Guatemala: A Good Place for Murder

(International Relations and Security Network, 25/06/2007)


When Colombian police arrested Guatemalan drug trafficker Otto Roberto Herrera Garcia on 22 June, he offered each arresting officer US$700,000, according to the Associated Press. Similar bribes freed him from a southern Mexican prison in 2005, where he had languished for 13 months after landing in Mexico on a flight from Guatemala to visit his girlfriend.


At the time of his arrest in Mexico, Garcia was considered one of Guatemala's top drug smugglers. Using a transport company as a front for his business, Garcia ran an organization that specialized in linking Colombian drugs and Mexican smugglers.


Enterprising criminals like Garcia have profited hugely from Guatemala's geographical position, and it is their organizations and criminal activity that threaten the small Central American nation where a crime-free future is more of a political slogan than a reality.


Over 6,000 people were murdered in Guatemala in 2006. According to some reports, the country suffers from the presence of some 200,000 street gang members who work with organized crime as thugs for hire. The 22,000 member national police force is overwhelmed.


One in 10 Guatemalans have left the country, choosing to risk their lives on the immigrant trail to the US. Some of these immigrants are from the southern city of Cuidad de Sol, where on 15 June the interior minister led 500 soldiers to recapture the town from organized criminals. At least 80 abandoned houses were returned to families who had been forced to flee, according to local reports.


In a long-running operation, large cattle ranchers in the Peten area, in the northern part of the country, aid organized crime by building landing strips for clandestine flights from Colombia. The Drug Enforcement Administration (DEA) has known about these flights, which have been fundamental for smuggling Colombian cocaine into Mexico, for years. Yet the flights have not slowed largely due to the close cooperation between drug smugglers and the cattle ranchers, and the remoteness of the expansive rain forest in the Peten region.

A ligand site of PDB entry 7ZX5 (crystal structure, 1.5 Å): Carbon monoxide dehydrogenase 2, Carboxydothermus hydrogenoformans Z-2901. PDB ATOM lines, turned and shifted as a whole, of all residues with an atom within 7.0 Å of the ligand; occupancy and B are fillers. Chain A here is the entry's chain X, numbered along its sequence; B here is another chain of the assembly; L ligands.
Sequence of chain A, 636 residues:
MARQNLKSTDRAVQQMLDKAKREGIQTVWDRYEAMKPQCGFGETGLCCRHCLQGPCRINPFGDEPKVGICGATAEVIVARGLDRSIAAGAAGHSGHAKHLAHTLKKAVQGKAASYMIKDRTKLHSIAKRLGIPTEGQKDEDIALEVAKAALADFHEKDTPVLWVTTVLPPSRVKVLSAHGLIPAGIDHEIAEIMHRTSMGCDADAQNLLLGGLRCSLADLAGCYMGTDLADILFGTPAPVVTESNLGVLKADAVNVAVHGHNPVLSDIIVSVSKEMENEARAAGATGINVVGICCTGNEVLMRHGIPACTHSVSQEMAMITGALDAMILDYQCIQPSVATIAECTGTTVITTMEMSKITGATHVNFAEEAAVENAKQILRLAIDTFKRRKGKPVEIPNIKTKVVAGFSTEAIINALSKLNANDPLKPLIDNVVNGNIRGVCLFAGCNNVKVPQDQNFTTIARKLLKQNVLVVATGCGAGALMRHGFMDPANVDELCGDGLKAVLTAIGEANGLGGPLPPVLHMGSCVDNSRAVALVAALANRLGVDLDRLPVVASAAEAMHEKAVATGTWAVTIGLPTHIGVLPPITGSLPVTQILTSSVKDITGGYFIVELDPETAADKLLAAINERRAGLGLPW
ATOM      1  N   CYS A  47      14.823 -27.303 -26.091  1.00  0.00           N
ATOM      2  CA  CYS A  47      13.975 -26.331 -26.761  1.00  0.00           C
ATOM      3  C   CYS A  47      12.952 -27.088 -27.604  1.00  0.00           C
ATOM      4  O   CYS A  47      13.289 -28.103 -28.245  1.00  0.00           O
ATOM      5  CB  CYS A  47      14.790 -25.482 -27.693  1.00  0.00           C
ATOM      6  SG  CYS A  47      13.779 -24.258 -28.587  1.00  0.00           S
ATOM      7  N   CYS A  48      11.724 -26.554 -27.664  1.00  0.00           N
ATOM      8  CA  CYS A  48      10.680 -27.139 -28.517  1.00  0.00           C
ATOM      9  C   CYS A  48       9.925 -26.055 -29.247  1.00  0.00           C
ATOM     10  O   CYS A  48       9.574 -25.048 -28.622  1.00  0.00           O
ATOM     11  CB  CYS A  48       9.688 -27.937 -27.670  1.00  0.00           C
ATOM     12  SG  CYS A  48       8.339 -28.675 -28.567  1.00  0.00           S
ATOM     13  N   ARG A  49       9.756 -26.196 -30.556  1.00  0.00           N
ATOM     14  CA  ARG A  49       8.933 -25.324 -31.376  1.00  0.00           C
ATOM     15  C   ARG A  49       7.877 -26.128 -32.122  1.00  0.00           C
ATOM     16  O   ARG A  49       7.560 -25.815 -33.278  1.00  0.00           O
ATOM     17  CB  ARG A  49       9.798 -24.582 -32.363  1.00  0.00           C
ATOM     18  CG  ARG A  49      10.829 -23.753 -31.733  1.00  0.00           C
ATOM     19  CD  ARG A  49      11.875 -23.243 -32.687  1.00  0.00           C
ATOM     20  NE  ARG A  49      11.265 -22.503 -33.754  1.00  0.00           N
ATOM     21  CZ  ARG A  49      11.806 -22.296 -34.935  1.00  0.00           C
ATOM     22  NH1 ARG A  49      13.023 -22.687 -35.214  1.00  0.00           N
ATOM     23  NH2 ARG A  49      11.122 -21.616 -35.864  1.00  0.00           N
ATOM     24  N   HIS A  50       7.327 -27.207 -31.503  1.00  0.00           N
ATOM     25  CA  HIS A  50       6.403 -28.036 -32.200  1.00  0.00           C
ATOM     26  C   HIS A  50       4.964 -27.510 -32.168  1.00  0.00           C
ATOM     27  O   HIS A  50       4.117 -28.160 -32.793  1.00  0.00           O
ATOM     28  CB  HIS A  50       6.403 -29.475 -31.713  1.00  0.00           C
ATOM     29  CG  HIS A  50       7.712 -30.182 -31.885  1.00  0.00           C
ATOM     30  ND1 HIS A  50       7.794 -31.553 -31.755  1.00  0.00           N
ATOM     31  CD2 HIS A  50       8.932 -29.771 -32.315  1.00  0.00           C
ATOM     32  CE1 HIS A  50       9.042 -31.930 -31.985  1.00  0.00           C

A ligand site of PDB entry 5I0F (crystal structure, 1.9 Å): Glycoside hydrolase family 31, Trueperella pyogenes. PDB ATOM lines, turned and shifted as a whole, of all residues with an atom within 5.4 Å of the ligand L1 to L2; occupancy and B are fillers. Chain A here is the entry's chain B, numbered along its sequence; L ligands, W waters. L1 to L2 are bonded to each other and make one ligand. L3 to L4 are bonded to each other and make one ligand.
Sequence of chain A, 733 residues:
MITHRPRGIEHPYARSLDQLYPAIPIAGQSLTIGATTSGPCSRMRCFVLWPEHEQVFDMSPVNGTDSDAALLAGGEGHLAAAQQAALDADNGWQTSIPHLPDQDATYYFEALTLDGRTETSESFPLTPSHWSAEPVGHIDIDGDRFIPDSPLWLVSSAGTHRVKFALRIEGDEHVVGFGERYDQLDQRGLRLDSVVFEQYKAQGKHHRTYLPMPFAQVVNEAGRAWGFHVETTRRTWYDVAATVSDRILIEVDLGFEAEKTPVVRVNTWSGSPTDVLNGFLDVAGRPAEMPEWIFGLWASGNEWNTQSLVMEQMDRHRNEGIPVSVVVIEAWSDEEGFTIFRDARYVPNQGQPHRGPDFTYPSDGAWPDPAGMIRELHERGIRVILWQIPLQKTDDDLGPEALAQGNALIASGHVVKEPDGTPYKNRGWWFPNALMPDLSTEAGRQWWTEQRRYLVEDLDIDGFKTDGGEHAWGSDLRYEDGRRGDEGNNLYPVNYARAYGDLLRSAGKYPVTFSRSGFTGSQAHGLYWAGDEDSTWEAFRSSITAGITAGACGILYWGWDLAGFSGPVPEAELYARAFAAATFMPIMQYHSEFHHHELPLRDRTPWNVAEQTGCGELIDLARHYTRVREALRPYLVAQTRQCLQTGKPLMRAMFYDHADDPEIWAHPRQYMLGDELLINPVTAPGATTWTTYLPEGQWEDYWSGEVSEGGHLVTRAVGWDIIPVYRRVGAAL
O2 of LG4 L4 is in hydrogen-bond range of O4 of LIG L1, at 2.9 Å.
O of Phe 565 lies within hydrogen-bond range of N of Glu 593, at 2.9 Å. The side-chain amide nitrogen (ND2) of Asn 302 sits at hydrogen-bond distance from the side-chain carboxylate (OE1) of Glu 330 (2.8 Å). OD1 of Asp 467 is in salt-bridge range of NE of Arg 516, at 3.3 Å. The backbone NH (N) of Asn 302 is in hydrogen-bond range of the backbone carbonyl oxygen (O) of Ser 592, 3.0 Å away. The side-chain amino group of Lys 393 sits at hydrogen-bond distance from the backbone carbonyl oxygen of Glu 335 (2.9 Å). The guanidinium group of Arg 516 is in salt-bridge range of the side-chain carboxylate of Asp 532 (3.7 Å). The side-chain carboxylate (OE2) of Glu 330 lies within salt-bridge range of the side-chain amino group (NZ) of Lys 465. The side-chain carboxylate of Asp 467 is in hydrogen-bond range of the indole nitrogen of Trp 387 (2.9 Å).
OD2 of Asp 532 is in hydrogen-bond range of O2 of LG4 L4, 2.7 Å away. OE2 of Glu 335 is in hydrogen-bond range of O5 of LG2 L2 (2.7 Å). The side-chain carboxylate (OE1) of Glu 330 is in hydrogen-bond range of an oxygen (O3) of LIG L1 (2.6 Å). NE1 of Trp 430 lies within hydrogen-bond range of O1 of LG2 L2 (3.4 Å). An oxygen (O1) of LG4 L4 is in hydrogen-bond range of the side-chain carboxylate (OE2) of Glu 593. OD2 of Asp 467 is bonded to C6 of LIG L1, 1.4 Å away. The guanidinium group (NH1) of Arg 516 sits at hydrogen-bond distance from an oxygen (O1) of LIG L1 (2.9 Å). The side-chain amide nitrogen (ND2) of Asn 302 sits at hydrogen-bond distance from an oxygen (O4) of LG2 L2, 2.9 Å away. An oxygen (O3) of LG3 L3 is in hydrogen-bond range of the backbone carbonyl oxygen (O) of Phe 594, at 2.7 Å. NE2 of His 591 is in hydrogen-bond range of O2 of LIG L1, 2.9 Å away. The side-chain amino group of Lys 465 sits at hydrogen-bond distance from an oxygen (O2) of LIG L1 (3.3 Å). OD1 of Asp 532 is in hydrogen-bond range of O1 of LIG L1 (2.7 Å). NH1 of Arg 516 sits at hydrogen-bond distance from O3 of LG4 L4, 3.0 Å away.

The US Embassy in Guatemala recently stated that some 75 percent of all drugs that enter the US pass through the Central American country. Years of illicit wealth, corruption and impunity have helped transform the situation into one of uncontrollable crime and violence.


Frank LaRue, a UN official sent to Guatemala to help organize an international team to research impunity in the country, told the UK daily Financial Times in an 19 April article that organized crime "is taking over the country."


Crime and violence headline the national debate surrounding the upcoming presidential elections. Most agree that President Oscar Berger has had little success reigning in street gangs, specifically the Mara Salvatrucha and the Mara 18, but what's more worrying is the status of a largely dysfunctional justice system and clear cut connections between organized crime and the police.


When four policemen were arrested and imprisoned for their role in the 20 February assassination of three El Salvadorian politicians, the hit men admitted it was a job ordered by organized criminal bosses who run smuggling operations in both Guatemala and El Salvador. All four policemen were killed in their prison cells on 25 February before they could be called for more questioning.


The political fallout from the murders swept across many high-ranking officials. The interior minister and national police chief were both forced to resign. The director of Guatemala's prison system also resigned, and two members of Guatemala's Criminal Investigation Division have been tied to the crime.


Berger has appealed to Washington for help. In the past, special planes equipped with powerful radars were able to track flights of drug shipments. But these resources have been redirected to either Afghanistan or Iraq. Now, when Guatemalan authorities receive a lead on a drug shipment, they are powerless to intercept it. There are simply no resources to do so.


Not surprisingly, interdictions have fallen off sharply since 2004, according to the Associated Press. The death of the three El Salvadorian politicians and the subsequent political fallout revealed just how deep and wide corruption stretches in Guatemala. Impunity is the norm.


Philip Alston, the UN Special Rapporteur on extrajudicial killings, perhaps explained the situation best in a report this year when he simply stated: "It's sad to say, [but] Guatemala is a good place in which to commit murder."


Guatemalans who choose to remain in their country will likely place renewed hope in the country's next president, but the chances he has of securing Guatemala are not promising.